Perhaps the ultimate myth is the futile yet essential struggle to know that which must be beyond knowing, which must be beyond being. When we speak of it, we reduce it to words, so that it cannot be it. When we think of it, we reduce it to concepts, and so falsely imprison it within our intellects. We look into our brimming hands and find them empty. Likewise, the story is one of all the failures of those who offer easy answers -- who sift and simplify, or else multiply the solutions. In the latest of the Soliloquies, it is in the furnace of this failure that Pope St. Leo the Great tries the Carolingian scholars, and accuses the Frankish monks of self-immolation. While this is subtitled 'Leo's final oration', it is by no means the end. We have an installment in The Mosaic Soliloquies planned for each issue until the series conclusion. Next issue, Vardas is back.
At first glance, one might suspect Lamb of writing a propaganda piece. Instead, this tale is more of a cross between "Office Space" and "The Twilight Zone". Rather than glittering social commentary, Lamb gives us a gleeful look yet grim and ironic look at surviving the soulless corporate plotline.
Black Asher stories are unusual, as character-based serials go. While most examples of the medium are hero-driven, Asher's work is psychological. The protagonist, a skeptic of the unnatural, is not the main character of the stories. Rather, he yields that role to the reader.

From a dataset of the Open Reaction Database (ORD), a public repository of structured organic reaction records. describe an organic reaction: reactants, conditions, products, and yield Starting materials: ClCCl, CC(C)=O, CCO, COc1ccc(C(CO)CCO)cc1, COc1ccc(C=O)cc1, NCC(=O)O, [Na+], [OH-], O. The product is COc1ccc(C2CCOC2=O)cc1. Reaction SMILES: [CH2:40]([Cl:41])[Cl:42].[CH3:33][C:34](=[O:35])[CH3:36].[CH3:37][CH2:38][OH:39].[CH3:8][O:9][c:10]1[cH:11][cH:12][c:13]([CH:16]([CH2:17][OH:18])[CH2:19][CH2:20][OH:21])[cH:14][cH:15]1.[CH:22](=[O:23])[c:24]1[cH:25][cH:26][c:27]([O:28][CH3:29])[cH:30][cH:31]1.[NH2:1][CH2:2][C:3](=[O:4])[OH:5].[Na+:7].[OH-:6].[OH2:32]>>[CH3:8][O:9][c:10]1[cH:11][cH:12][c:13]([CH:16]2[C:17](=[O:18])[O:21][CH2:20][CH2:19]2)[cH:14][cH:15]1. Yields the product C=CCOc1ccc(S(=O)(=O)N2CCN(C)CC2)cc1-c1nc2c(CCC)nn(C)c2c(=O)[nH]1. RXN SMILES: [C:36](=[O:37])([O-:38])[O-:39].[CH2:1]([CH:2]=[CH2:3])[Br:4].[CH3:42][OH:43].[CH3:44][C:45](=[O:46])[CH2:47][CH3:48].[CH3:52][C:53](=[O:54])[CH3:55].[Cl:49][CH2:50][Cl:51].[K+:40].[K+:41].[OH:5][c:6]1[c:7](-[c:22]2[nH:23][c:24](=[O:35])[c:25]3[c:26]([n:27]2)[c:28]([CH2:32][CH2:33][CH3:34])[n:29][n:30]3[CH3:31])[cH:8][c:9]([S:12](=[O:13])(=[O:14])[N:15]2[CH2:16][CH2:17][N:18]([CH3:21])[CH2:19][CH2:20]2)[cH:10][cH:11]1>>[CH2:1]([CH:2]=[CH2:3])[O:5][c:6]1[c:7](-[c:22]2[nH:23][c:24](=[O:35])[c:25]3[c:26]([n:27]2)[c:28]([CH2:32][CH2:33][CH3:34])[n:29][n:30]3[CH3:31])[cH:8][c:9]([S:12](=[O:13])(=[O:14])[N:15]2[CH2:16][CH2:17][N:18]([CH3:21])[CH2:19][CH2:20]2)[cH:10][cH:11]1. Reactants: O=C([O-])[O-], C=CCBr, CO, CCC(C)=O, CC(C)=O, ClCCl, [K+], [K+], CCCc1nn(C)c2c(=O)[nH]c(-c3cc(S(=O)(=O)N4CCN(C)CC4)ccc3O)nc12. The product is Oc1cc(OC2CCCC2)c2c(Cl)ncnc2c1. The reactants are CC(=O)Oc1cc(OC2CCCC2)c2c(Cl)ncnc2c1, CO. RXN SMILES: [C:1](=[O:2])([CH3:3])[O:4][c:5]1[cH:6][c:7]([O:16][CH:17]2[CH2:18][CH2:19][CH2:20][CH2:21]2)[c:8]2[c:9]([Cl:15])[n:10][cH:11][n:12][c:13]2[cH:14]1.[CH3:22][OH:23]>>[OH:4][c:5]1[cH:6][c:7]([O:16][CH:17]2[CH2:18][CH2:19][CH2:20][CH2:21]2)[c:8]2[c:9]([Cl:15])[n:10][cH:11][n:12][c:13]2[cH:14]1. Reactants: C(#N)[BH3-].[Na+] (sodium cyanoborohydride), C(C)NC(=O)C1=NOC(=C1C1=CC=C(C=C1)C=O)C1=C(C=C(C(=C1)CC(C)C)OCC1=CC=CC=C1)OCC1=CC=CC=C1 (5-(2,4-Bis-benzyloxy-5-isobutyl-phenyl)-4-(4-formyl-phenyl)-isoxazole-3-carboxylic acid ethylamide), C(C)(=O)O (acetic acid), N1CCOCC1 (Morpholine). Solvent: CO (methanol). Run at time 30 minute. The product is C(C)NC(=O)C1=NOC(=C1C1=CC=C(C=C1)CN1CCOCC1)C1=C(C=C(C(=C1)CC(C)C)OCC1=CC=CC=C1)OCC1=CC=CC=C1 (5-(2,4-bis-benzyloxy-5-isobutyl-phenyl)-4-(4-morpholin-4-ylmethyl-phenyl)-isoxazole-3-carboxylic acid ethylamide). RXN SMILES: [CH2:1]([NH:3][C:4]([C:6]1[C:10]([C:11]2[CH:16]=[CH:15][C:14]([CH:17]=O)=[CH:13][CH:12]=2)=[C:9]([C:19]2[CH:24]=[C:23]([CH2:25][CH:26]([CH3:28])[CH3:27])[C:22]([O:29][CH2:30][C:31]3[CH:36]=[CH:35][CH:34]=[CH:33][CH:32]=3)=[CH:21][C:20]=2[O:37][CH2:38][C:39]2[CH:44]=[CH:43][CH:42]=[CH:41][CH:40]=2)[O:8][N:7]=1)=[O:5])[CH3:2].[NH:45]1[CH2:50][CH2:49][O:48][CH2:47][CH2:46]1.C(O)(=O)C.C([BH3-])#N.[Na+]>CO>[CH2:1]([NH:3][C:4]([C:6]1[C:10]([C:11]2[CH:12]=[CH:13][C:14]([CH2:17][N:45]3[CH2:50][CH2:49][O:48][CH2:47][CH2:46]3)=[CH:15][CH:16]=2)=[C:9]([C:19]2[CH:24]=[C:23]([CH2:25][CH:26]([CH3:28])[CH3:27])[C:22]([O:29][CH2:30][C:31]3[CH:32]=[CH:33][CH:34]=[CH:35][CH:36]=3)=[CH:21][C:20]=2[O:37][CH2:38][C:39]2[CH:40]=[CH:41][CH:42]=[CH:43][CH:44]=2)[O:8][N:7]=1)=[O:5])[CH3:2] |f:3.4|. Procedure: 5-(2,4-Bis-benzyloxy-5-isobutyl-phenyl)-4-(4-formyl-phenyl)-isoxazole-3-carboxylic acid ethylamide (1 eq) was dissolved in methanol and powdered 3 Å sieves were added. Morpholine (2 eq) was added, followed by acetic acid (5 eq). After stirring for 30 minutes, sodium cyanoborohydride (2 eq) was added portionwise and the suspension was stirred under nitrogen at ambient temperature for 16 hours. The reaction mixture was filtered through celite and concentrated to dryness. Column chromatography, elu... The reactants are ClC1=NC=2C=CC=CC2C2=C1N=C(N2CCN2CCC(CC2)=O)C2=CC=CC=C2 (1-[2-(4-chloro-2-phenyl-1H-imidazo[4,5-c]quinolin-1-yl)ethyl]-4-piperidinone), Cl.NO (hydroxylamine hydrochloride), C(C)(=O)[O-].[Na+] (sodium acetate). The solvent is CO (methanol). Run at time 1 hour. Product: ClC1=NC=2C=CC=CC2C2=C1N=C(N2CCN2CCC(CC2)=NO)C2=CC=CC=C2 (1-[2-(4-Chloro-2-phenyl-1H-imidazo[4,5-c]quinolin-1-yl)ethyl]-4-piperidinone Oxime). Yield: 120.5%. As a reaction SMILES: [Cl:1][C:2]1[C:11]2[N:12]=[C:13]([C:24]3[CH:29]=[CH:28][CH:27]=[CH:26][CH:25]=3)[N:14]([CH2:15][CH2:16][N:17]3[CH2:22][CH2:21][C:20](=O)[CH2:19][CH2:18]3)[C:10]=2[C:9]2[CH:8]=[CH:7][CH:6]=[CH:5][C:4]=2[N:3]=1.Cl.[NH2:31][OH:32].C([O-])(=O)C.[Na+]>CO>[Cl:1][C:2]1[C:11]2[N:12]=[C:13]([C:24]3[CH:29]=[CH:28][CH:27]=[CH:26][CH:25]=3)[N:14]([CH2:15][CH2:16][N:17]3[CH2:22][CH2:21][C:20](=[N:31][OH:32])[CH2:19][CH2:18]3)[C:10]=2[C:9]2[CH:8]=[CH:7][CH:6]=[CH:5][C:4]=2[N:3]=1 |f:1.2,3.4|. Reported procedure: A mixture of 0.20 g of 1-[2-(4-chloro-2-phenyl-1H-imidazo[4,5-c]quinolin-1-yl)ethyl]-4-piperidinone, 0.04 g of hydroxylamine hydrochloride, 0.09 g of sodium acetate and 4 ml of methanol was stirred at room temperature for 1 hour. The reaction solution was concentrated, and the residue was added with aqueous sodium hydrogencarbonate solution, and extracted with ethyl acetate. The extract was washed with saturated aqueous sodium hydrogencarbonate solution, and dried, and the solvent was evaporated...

Our editor's column, this issue, exhorts writers to be honest with the reader and outlines ways in which writers avoid telling the truth.
Last anniversary we offered a retrospective of past issues. This year we're doing it again. In the inaugural issue, the myth of safety was exploded with a sensitive poem entitled Twin Towers by Michelle Erica Green. Possibly the best piece of flash we've seen, Appearances by Maria Cecile, offered a tantalizing treatment of a familiar heroine in our second issue. Kelly's Searsmith described Eva's Inspiration with a poem of transformation in issue three. Author Brian Ames just plain creeped us out in issue four with Feeding Time, a story since reprinted in his anthology, Head Full of Traffic. In the winter of our second year, we served up a Wild Goose Harvest by Kelly Searsmith. This poet's take on relationships is no lame duck. Spring of the new year brought a creation myth by Terry Dartnall, called The Rundle. Elizabeth Barrette's poem, My Lover, Boreas, from this Summer, is still a chilly turn-on. Our Autumn issue included Useful Visions, a searching story about uncertainty, from J.P. Moore.